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By David A. Clarke Jr.
Blame Washington's intelligence failure, not lack of police
Topic - U.S. Chemical Safety Board
The U.S. Chemical Safety and Hazard Investigation Board, also known as the Chemical Safety Board or CSB, is an independent U.S. federal agency charged with investigating industrial chemical accidents. Headquartered in Washington, D.C., the agency's board members are appointed by the president and confirmed by the United States Senate. The CSB conducts root cause investigations of chemical accidents at fixed industrial facilities. - Source: Wikipedia
Federal safety officials have been barred from returning to a Martinez refinery to investigate an incident in which two workers were burned by acid spewing from a broken pipe.
A U.S. House committee has announced who will testify during a Charleston hearing on West Virginia's chemical spill.
Federal chemical safety investigators are recommending tougher state and federal oil refinery oversight after a 2010 explosion and fire at a Tesoro Corp. refinery in Anacortes that killed seven workers.
The U.S. Chemical Safety Board has delayed finalizing its investigative report into an April 2010 explosion that killed seven workers at the Tesoro refinery in Anacortes, prompting criticism from its own members and others.
West Virginians affected by a chemical spill that contaminated drinking water are making a slow return to normal life, with some nearing an entire week without being able to shower, cook or wash clothes at home.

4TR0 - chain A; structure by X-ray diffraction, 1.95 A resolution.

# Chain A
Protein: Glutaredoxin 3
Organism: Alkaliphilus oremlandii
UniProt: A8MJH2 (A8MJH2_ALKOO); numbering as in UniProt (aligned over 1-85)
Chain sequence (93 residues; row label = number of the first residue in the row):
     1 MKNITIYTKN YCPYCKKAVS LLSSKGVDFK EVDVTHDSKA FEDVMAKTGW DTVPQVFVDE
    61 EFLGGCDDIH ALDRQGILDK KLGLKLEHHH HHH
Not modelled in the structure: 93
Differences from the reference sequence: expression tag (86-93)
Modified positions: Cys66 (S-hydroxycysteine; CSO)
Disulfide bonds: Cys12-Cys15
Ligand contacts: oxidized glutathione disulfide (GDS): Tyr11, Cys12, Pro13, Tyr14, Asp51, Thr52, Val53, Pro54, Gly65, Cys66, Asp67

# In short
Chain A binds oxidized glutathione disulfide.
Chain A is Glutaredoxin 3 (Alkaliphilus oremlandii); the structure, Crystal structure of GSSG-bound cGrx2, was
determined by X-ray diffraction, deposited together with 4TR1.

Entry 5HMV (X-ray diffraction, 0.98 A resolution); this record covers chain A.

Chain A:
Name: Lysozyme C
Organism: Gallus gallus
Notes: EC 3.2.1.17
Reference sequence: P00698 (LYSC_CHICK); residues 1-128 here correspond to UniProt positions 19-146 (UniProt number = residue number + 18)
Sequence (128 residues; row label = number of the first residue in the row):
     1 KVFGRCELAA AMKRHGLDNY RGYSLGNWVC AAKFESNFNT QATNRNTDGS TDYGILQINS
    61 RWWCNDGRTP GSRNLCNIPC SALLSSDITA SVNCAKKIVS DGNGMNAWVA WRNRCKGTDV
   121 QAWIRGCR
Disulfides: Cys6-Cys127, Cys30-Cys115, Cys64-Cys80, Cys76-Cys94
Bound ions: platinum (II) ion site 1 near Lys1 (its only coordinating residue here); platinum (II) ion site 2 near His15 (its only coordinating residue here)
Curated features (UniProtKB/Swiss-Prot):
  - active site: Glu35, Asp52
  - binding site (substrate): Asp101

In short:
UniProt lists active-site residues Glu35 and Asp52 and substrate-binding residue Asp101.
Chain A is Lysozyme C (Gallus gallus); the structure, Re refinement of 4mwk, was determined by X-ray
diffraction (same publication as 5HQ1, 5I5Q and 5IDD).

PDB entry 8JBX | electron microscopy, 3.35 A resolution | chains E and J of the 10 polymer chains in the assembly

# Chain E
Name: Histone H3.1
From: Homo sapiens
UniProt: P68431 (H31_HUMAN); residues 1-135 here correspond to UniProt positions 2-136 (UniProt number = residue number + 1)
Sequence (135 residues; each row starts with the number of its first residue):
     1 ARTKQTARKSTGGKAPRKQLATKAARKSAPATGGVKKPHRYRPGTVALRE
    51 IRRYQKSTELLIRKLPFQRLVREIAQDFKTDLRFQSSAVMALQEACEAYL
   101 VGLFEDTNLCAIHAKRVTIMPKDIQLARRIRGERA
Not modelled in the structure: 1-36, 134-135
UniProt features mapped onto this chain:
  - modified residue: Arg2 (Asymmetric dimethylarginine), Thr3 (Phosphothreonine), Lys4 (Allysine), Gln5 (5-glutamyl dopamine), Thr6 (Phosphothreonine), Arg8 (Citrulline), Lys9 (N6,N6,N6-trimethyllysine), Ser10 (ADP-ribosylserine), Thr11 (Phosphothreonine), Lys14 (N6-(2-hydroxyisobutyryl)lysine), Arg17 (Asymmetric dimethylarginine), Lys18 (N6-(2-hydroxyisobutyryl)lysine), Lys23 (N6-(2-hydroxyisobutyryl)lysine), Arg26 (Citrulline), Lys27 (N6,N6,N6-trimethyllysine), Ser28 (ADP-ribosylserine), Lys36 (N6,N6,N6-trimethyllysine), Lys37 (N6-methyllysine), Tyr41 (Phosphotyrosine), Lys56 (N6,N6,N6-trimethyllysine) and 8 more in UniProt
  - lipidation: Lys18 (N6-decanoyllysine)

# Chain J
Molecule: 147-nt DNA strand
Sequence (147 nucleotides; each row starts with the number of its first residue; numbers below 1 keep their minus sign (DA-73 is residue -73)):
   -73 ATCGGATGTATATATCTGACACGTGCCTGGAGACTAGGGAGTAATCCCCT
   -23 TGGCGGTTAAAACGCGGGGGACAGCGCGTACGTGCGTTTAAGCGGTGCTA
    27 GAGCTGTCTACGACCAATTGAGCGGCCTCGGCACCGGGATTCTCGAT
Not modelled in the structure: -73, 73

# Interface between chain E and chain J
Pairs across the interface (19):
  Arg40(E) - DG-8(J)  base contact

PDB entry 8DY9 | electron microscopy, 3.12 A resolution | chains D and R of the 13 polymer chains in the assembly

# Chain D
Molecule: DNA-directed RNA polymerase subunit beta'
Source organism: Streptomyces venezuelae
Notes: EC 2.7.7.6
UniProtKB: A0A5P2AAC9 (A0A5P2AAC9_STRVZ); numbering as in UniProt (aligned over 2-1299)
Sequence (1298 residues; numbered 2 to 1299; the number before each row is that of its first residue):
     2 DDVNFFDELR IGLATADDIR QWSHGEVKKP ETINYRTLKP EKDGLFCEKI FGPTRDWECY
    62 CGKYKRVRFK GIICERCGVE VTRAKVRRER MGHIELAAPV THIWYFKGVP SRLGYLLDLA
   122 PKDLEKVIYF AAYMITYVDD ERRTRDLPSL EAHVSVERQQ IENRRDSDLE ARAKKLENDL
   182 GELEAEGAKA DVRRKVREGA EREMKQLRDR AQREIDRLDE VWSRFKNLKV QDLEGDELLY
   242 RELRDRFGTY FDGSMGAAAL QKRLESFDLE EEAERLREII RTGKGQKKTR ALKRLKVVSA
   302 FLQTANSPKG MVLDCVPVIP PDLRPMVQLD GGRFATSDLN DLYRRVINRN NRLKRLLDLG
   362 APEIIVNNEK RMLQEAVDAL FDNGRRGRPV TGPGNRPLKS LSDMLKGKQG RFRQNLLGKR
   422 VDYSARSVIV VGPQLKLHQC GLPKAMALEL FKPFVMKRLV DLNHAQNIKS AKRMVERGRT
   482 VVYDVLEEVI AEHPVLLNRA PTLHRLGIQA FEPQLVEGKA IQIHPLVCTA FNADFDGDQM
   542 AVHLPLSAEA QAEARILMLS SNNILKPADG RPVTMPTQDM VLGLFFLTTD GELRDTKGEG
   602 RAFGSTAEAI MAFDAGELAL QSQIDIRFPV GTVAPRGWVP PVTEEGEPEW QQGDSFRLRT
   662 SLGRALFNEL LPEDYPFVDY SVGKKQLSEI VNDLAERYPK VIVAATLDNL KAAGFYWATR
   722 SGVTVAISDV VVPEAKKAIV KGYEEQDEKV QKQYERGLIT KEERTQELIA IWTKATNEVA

U.S. Sen. Jay Rockefeller is seeking more funding for the U.S. Chemical Safety Board following a spill in West Virginia that tainted the water supply for about 300,000 residents.
The U.S. Chemical Safety Board says it will investigate a chemical spill in the Elk River that has contaminated the public water supply in nine counties.
Several hundred thousand people in West Virginia remained without clean tap water for a third day Saturday following a chemical spill and a water company executive said it could be days before uncontaminated water is flowing again.
Federal and state investigators are trying to determine how to safely enter the area where a fire broke out in a Chevron Corp. refinery last week so they can examine a failed pipe blamed for the blaze, which the company reportedly considered replacing nearly a year ago.